You should absolutely go read The Improbable Rise of Singularity Girl. The book has good characters, incredible worlds, edge-of-your-seat action sequences, and is almost guaranteed to expand your mind.


IRC all the way down (ZNC + IRCCloud + Quassel)

by phildini on May 2, 2015


For years, I felt that IRC was something I had to put up with. Most of the communities I want to be part of have a large IRC presence, and so I would fire up my trusty local IRC client, connect to Freenode or OFTC, and try to learn from the excellent people who also hang out in various IRC communities. But I was always frustrated by the fact that I would miss discussions when I wasn't connected.

A few months back, a friend of mine introduced me to Quassel, an open source software package that gets around IRC's major limitation (from my point of view): that your ability to read the contents of a channel are limited by your client being connected to the network. (The number of IRC loggers and other workarounds for persistence indicates others also find this a limitation.)

Quassel, in it's preferred configuration, requires at least two machines: a core that runs on an always-on server, and a client that connects to that core. The core is what actually connects to the IRC networks with your ident, and keeps a persistent connection for you. On the surface, this might not seem like an improvement over, say, irssi running on a server. It's an improvement for me because, despite several attempts, I have never been able to wrap my mind or fingers around irssi's keyboard shortcuts. Quassel has a nicer interface, a good desktop app, and some mobile mobile app support.

How do you get Quassel? Quite easily, if you're on an Ubuntu system. I recommend one of the cheap boxes from DigitalOcean. They're easy to use, and only $5/month for a 512MB RAM / 20GB disk box.

On the server where you want your Quassel core to run, add the Quassel ppa to your apt repositories:

sudo add-apt-repository ppa:mamarley/quassel

Install the Quassel core package:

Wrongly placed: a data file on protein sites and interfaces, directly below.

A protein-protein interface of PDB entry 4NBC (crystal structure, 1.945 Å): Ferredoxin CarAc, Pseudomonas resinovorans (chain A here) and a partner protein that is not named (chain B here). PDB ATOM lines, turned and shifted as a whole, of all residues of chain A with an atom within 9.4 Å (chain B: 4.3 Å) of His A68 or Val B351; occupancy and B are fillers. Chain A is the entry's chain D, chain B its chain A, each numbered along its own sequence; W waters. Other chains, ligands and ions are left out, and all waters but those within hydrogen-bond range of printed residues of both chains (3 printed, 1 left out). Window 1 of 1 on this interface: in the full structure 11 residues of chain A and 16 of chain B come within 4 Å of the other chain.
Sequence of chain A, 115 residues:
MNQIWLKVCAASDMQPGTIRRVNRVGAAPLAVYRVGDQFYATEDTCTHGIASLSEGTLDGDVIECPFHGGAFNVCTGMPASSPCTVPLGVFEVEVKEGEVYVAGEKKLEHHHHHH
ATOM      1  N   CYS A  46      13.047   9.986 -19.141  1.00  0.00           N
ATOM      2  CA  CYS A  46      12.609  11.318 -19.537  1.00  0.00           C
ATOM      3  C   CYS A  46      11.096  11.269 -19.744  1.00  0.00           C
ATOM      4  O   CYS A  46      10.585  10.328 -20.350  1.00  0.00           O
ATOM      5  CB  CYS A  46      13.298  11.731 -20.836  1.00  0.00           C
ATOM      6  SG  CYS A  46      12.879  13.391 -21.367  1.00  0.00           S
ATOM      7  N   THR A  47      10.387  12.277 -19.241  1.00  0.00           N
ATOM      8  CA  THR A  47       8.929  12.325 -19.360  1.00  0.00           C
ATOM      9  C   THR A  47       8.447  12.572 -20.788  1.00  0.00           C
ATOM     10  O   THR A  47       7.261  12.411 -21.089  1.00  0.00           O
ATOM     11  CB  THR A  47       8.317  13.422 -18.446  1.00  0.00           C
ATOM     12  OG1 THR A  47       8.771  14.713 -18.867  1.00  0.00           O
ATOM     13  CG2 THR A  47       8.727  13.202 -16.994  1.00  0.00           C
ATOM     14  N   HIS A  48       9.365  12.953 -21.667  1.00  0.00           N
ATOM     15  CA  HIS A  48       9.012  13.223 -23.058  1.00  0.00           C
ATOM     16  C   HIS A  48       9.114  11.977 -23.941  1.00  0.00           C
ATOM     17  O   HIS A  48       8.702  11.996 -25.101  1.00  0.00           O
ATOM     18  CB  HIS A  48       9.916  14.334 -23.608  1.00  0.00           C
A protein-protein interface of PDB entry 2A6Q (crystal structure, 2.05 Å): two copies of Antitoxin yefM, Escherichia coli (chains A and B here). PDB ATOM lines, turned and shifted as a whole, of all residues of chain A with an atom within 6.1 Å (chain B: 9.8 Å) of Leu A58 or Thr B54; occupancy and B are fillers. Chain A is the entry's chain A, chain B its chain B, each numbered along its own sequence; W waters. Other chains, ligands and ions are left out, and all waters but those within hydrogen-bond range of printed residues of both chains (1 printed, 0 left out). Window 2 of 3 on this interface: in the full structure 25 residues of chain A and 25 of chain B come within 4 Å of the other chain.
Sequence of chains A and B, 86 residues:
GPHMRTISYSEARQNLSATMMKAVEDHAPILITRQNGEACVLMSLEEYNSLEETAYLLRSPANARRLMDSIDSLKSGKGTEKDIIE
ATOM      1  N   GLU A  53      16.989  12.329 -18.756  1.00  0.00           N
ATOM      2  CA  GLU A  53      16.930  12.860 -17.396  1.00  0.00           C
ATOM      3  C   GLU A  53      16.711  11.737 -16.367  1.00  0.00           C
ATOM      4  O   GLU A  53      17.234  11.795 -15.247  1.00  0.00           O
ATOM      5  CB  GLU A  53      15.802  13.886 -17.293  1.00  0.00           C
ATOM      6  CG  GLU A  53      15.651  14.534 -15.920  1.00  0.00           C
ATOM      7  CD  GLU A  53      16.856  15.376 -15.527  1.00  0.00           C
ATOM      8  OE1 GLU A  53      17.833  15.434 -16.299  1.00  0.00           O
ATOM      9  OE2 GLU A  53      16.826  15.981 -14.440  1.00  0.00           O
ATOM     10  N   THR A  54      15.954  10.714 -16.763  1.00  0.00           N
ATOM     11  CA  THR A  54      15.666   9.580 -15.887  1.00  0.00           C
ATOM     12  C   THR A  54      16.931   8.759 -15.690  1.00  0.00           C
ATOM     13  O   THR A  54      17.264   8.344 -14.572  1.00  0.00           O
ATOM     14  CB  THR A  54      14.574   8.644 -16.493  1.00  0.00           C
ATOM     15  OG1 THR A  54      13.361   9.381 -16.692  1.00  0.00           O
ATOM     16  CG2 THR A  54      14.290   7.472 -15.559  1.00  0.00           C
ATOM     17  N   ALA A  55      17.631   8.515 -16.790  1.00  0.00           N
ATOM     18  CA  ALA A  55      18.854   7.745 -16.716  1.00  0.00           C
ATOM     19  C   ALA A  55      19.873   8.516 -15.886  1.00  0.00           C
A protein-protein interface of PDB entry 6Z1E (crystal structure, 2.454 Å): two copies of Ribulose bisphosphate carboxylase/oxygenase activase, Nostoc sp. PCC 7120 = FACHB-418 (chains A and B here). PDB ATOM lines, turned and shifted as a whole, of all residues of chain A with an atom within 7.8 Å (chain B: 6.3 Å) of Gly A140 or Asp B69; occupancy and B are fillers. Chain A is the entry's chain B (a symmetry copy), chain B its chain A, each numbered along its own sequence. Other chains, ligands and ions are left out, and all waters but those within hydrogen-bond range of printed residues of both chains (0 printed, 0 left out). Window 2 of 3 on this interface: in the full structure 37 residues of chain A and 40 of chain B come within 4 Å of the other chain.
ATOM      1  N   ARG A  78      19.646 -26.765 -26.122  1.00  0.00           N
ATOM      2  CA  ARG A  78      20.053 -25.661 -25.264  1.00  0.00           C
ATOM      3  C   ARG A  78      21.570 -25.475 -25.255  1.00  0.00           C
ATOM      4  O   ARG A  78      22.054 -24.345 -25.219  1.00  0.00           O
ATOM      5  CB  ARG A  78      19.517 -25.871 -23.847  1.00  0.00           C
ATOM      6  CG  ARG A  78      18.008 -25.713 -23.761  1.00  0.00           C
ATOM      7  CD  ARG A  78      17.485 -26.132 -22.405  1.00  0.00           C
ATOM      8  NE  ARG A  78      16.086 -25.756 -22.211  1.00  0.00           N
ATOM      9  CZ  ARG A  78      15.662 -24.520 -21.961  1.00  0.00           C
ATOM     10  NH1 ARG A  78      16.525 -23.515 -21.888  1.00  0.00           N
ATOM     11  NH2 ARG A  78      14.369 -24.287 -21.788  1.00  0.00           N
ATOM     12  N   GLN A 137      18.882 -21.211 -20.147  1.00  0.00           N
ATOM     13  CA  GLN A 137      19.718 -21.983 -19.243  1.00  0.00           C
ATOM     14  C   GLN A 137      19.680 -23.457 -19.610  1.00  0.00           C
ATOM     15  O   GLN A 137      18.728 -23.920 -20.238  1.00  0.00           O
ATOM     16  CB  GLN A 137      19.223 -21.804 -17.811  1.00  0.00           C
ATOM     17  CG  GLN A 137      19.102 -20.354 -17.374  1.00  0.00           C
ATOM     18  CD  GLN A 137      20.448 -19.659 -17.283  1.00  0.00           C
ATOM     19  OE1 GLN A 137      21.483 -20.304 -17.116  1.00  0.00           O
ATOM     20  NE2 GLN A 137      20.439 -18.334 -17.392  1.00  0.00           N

sudo apt-get update; sudo apt-get install quassel-core

You also want to make sure you've opened up port 4242 to outside traffic, as that's the port Quassel runs on. If you're not running a firewall (you probably should be!), you don't have to do anything. If you're running ufw like I am, you'll need to do this:

sudo ufw allow 4242
sudo ufw reload

Now that your core is all set up, let's configure it! One of the amazing things about Quassel is that you configure the core through the client. Download the client for your OS of choice, and it will walk you through how to get everything up and running.

So Quassel is great, and for a few months it served all my IRC needs perfectly well. But as I started getting more and more involved in communities on IRC, I started to feel the desire for a more mobile-ready solution. Quassel does have a free Android app, but I currently run iOS, and the iOS app didn't thrill me based on what I saw of it. I started looking for a better solution.

Some of my friends on IRC have been using IRCCloud for months, and they seemed to really enjoy it. I got an invite to the service from one of them, played around a bit, but didn't immediately see the appeal. At the time, I was still happy with my Quassel core and client. When I started hankering for a mobile solution, I gave IRCCloud another look, but didn't feel I could leave Quassel completely behind. By this point, I had given accounts on the core to some other friends interested in IRC, so I knew I couldn't shut it down. Plus, having Quassel as a backup in case IRCCloud ever went down seemed like a great idea. How could I get the best of both worlds, where Quassel and IRCCloud could use the same IRC connection, and I would never lose uptime?

Enter ZNC. ZNC is an IRC bouncer, a piece of software that essentially proxies IRC connections for you. It connects to IRC, and you connect to it, similarly to Quassel. The difference is, the Quassel client speaks to the Quassel core over the Quassel protocol. You can connect to ZNC over IRC, using any client. Like IRCCloud, and the Quassel core.

How do you get setup with ZNC? On the same box where you're running that Quassel core, do:

sudo apt-get install python-software-properties
sudo add-apt-repository ppa:teward/znc
sudo apt-get update
sudo apt-get install znc znc-dbg znc-dev znc-perl znc-python znc-tcl

This will add the ZNC ppa to your apt repositories, and install ZNC. Next you need to choose a user that will run the ZNC service. This could be your default user, although that's not recommended, and it most certainly shouldn't be the root user. I created a new user for running ZNC like this:

sudo adduser znc-admin

Before you configure ZNC to run under this user, you'll need to open another port in your firewall.

sudo ufw allow 5000
sudo ufw reload

Now you're ready to start up ZNC.

sudo su znc-admin
znc --makeconf